Giving Back: Center for Sustainable Living

When we choose organizations to donate to each quarter, we often prioritize those serving women, children, and people experiencing homelessness. One area we haven’t explored as readily is the environment! So, for the third quarter of 2018, we’ve decided to give back to Bloomington’s Center for Sustainable Living. For over twenty years, they have been helping the Bloomington community love and care for our planet, and we are so grateful for all they do. They host bike repair events, they put on the Winter Farmers Market, they help folks get solar panels, they began a community toolshare, and more.

Image result for center for sustainable living bloomington

If you find yourself in the position to give, consider the Center for Sustainable Living or the many other worthy organizations in your community.

Giving Back: CASA of Monroe County

Imagine being a child with an unstable home life. Imagine being brought to court as adults decide your fate. Now imagine if you had your very own adult, who is not your parent, making sure your voice is heard and that your well-being is prioritized. That’s what court-appointed special advocates, or CASAs, do.

Our first donation as a company was to CASA of Monroe County, and we have decided to help them out again. CASAs do very important work behind the scenes of court cases where children are involved. These volunteers represent child victims in juvenile cases of physical abuse, sexual abuse, and neglect. They work with the child throughout the process so the child has stability and representation. They truly are advocates, and we are so lucky to have them as part of our community!

Monroe County Casa Logo

When we started Inkblot, one goal was to give back to our amazing community. Each quarter, we donate to a local organization, and this past quarter, we have chosen to thank CASA of Monroe County. They do such important work in our community, and we’re honored to be able to donate to their cause.

If you find yourself in the position to give, consider CASA or the many other worthy organizations in your community.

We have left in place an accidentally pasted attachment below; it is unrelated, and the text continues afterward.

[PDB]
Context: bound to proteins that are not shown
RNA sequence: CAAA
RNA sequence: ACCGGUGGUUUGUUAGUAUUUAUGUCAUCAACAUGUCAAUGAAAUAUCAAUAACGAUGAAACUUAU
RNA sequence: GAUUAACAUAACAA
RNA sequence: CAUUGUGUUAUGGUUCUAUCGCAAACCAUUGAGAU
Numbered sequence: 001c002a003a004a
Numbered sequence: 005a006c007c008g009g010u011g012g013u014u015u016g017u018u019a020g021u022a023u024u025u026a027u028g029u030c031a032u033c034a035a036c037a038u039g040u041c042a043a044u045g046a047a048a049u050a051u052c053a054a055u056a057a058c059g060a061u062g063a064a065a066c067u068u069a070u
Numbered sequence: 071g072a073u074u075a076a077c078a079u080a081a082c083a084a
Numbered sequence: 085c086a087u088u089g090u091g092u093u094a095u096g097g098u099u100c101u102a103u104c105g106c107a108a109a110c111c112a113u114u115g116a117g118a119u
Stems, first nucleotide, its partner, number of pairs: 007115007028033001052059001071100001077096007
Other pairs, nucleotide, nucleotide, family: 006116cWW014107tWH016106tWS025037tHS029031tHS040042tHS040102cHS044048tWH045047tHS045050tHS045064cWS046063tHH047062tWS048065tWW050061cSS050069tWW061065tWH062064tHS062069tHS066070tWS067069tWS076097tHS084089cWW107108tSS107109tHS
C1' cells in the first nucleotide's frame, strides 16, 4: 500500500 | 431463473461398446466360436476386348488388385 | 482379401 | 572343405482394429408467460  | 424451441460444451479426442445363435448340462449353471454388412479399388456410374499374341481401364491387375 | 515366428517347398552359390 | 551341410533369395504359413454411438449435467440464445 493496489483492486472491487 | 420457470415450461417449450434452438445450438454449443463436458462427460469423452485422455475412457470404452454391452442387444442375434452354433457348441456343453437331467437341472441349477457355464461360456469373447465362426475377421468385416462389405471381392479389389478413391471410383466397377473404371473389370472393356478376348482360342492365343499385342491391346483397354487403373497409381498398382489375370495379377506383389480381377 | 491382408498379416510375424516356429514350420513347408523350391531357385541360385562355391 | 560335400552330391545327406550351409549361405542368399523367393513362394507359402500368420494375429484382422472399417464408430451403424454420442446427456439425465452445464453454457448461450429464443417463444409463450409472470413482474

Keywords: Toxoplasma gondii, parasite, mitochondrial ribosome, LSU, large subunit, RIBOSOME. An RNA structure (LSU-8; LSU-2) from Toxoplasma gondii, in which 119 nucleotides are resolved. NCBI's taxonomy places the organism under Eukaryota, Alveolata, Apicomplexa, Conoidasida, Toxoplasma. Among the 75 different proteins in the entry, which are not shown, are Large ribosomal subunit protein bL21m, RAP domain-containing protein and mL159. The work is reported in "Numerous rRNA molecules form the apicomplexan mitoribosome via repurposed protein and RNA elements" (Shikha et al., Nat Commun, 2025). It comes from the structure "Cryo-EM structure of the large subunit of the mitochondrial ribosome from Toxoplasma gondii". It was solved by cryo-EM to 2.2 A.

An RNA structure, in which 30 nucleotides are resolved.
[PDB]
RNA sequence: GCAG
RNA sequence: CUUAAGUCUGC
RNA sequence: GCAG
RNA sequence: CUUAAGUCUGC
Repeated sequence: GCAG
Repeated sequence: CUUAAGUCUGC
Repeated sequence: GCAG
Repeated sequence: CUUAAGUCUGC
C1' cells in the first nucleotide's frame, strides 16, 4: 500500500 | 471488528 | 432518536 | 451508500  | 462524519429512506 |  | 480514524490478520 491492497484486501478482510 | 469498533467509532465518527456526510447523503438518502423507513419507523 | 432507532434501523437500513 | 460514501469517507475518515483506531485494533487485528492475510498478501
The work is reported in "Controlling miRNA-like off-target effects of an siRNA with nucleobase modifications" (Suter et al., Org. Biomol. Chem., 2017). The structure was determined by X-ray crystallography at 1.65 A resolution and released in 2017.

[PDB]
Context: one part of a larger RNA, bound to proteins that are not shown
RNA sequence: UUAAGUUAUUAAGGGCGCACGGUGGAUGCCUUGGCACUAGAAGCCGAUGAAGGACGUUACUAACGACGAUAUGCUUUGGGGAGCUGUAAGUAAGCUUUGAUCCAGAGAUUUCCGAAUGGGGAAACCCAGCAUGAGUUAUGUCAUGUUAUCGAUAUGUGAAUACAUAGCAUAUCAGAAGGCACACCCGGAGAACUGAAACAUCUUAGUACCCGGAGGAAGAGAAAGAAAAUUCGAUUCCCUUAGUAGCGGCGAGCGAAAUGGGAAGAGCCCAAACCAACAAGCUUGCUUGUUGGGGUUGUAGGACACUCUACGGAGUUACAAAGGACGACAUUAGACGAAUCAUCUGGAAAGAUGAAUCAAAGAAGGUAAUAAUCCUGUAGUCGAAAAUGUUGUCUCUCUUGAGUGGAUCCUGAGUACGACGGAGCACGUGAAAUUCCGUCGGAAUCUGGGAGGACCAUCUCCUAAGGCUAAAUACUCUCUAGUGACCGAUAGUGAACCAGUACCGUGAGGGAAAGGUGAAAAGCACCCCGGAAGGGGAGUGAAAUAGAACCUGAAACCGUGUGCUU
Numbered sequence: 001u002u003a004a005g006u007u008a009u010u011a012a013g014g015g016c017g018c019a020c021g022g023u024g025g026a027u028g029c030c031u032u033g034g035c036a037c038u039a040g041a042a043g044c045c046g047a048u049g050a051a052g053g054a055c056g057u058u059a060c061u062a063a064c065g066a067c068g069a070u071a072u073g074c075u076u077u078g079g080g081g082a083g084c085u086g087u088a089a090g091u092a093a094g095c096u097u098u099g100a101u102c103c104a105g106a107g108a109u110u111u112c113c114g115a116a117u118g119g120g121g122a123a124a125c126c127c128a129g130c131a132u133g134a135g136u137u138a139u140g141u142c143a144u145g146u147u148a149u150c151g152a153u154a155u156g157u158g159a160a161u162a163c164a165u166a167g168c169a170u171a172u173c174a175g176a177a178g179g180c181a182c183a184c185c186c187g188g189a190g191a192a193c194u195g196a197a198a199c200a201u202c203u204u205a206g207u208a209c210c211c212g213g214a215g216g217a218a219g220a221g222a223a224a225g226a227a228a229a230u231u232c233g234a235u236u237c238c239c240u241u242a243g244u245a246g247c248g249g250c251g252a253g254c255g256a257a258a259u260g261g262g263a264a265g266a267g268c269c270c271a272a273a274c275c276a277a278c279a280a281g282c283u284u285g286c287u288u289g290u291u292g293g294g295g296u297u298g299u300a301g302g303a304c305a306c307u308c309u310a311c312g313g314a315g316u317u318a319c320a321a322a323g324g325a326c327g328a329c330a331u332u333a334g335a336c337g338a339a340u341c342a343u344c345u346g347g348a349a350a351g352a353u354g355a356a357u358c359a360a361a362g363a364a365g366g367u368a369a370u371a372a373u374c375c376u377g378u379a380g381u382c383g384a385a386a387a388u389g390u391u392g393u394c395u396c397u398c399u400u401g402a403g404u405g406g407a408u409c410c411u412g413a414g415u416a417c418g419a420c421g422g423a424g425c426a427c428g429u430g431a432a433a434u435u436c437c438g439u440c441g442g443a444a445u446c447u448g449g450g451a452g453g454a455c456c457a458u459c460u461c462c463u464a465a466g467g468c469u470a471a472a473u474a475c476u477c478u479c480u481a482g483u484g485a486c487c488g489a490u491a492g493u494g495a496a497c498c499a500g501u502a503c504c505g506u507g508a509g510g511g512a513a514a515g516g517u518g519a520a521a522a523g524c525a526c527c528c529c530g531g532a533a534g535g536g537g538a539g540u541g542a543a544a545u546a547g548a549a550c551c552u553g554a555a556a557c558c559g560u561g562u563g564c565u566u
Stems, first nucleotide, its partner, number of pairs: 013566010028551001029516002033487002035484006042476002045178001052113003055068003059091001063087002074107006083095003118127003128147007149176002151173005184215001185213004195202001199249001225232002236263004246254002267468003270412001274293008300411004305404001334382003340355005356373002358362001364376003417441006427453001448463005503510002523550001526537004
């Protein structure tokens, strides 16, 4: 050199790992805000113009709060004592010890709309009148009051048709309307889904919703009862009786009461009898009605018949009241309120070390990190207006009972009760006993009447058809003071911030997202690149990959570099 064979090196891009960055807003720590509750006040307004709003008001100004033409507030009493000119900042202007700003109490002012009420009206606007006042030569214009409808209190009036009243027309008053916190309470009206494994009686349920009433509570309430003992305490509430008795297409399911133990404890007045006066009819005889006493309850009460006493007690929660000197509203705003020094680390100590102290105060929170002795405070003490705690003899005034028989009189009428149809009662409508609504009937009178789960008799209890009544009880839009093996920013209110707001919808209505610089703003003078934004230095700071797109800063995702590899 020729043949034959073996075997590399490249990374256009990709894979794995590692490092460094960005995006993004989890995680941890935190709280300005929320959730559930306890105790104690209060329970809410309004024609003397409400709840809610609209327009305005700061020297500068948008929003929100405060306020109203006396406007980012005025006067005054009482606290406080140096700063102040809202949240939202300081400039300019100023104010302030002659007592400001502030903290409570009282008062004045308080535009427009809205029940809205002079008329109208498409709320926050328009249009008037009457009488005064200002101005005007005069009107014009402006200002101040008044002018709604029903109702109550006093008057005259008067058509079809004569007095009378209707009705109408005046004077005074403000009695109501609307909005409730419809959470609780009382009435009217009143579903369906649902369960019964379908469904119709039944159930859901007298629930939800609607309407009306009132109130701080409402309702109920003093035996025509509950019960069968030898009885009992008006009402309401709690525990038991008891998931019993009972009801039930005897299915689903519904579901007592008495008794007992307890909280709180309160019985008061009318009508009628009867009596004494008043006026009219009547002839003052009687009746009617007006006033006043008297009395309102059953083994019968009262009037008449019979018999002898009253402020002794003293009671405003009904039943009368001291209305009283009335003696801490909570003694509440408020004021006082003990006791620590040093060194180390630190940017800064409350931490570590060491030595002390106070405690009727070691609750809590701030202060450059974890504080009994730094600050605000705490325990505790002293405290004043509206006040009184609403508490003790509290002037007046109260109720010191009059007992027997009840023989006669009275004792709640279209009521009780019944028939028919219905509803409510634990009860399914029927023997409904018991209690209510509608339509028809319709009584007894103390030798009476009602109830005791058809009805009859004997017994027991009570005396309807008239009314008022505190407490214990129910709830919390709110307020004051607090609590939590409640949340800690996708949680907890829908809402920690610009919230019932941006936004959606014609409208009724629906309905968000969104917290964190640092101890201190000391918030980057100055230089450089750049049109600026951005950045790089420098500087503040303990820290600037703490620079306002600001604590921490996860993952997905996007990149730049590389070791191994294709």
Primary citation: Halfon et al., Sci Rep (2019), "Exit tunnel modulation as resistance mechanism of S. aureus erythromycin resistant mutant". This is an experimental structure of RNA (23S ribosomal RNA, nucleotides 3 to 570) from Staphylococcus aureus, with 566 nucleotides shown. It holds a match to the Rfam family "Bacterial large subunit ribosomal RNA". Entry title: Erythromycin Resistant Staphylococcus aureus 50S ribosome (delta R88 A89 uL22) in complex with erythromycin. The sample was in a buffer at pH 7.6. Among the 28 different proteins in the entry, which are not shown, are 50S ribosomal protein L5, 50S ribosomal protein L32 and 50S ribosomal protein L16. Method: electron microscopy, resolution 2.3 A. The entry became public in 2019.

Giving Back: Girls Inc. of Monroe County

Emma González. Naomi Wadler. Malala Yousafzai. Emma Watson.

Strong young women are our future. As they fight for a better world, they inspire us all.

In our own community in Bloomington, Indiana, we have a fantastic organization empowering young women: Girls Inc. of Monroe County. This nonprofit

inspires all girls to be have a peek here  strong, smart, and bold. We equip girls to navigate gender, economic, and social barriers and look toward a future where girls and women are empowered and part of an equitable society.

In a culture where kids are constantly connected and judged, Girls Inc. provides a place of stability and strength where young women can recognize their worth and power. They offer educational programs (everything from STEM outreach to media literacy to redefining beauty) and organized sports teams to help girls “develop the values and skills they need to become confident, productive, and responsible adults.”

When we started Inkblot, one goal was to give back to our amazing community. Each quarter, we donate to a local organization, and this past quarter, we have chosen to thank Girls Inc. of Monroe County. They do such important work in our community, and we’re honored to be able to donate to their cause.

If you find yourself in the position to give, consider Girls Inc. of Monroe County or the many other worthy organizations in your community.

Dear Appalachia: Appalachian Readings

Continuing my 2018 resolution to read more books about Appalachia, I chose Dear Appalachia: Readers, Identity, and Popular Fiction since 1878 by Emily Satterwhite for February.

In Dear Appalachia, Satterwhite looks at reader responses to popular Appalachian regional fiction from the late 1800s to present day. I’ll admit, I haven’t read all the books Satterwhite discusses, but I’ve read a fair number, and two of my favorites are in there: Coal Tattoo by Silas House and Big Stone Gap by Adriana Trigiani.

While the book covers a lot, I found myself drawn to certain themes as I read. Two of the major ones for me were (1) insiders versus outsiders and (2) race and the idea of Appalachia as a white utopia.

Inside or Outside

It was fascinating to see the various reader reactions from Appalachian insiders, outsiders, and insiders who moved away (Jesse Donaldson and I would both be in the latter category). As a native who no longer lives in the region, I tend to react one of two ways to Appalachian literature: either it makes me homesick because it is a fair representation or it makes me angry because it is full of stereotypes. It seems others who are intimately familiar with Appalachia react similarly.

Appalachia has always had a strong dichotomy between locals and outsiders, partially because outsiders have come in time and again to take advantage of the hospitality of mountain folks and the natural resources the landscape holds. They’ve taken our coal, our lumber, our money, and they’ve left us with flattened mountains and dirty water.